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A Global Language without a Global Culture: From Basic English to Global English

Parallel abstracts


The idea that people should have a common language has long been an ideal. Moreover, the heated discussions that have been taking place with regard to globalization have led to some speculations on the existence of a global culture, which may be accompanied by a global language. By comparing the Basic English movement in the first half of the twentieth century with the rise of global English over the last two decades, this paper argues that a global language alone will not lead to a global culture. The argument is supported by two main rationales: first, English functions as a value-stripped instrument, and second, a multilingual reality has emerged in recent years. Instead of leading to a global culture, English as a global language and tool expresses and constitutes a part of various local cultures which appropriate the use of English according to their own purposes. The majority of people will continue to think in a language other than English, while still being aware of its hegemonic power. While a rootless, neutral language could never become a common language, a language with numerous roots around the world may be able to achieve the status of a global lingua franca. However, these cultural roots force the language to constantly change, instilling new cultural elements. Thus English as a global language implies fluid, dynamic and often fragmented language use, nested in a multilingual landscape, very different from what is usually conceived of as a common world language.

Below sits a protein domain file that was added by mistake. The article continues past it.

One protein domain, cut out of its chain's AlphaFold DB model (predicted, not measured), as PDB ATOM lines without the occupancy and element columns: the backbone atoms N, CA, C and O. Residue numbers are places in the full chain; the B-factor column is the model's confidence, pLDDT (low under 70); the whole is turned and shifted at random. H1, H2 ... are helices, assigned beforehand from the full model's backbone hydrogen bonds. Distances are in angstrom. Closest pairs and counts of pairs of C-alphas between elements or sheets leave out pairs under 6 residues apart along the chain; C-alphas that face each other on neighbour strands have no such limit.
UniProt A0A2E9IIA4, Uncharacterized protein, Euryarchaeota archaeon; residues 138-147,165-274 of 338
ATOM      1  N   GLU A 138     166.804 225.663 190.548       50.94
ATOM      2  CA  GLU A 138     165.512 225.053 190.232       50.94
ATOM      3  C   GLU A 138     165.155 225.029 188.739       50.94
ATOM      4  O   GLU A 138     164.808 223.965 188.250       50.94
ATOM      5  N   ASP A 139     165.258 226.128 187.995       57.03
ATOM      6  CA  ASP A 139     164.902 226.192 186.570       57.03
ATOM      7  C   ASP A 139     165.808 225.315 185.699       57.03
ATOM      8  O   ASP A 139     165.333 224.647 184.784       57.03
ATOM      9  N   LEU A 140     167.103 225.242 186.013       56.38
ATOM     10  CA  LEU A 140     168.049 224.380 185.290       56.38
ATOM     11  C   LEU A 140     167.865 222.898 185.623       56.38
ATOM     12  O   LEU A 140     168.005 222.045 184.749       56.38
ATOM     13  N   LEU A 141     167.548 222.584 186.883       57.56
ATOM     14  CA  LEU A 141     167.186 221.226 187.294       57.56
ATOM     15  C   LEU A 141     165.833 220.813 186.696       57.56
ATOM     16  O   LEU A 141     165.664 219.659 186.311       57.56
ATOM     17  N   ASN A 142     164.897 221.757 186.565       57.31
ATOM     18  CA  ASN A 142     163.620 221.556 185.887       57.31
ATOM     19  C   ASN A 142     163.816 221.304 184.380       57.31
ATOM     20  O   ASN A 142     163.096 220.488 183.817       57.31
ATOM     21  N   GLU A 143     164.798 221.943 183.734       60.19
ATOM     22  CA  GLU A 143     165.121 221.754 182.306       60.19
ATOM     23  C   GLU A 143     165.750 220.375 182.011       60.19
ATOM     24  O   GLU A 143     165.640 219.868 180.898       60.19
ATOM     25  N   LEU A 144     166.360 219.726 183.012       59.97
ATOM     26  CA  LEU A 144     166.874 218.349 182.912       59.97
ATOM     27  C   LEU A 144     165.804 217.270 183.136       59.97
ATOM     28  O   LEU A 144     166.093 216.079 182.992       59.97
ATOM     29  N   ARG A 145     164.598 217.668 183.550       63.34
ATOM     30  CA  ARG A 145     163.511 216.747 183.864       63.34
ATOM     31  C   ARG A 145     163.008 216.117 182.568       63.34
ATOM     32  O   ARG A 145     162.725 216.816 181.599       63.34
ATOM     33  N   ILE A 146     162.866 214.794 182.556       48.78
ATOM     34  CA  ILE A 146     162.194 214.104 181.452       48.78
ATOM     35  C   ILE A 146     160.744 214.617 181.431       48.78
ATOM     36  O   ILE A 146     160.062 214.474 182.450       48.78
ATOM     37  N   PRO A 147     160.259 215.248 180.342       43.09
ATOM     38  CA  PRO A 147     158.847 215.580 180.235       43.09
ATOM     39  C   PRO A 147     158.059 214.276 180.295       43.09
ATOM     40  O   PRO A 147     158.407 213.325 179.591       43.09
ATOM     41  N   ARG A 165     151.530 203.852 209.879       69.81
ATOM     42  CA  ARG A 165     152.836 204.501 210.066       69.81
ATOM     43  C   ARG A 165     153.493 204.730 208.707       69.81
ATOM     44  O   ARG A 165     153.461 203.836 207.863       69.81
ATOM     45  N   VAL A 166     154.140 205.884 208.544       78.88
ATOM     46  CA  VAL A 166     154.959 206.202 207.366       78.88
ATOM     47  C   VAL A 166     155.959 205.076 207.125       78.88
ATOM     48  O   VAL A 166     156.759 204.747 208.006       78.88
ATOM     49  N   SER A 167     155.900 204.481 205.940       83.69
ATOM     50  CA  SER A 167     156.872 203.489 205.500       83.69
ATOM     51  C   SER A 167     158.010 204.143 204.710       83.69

References


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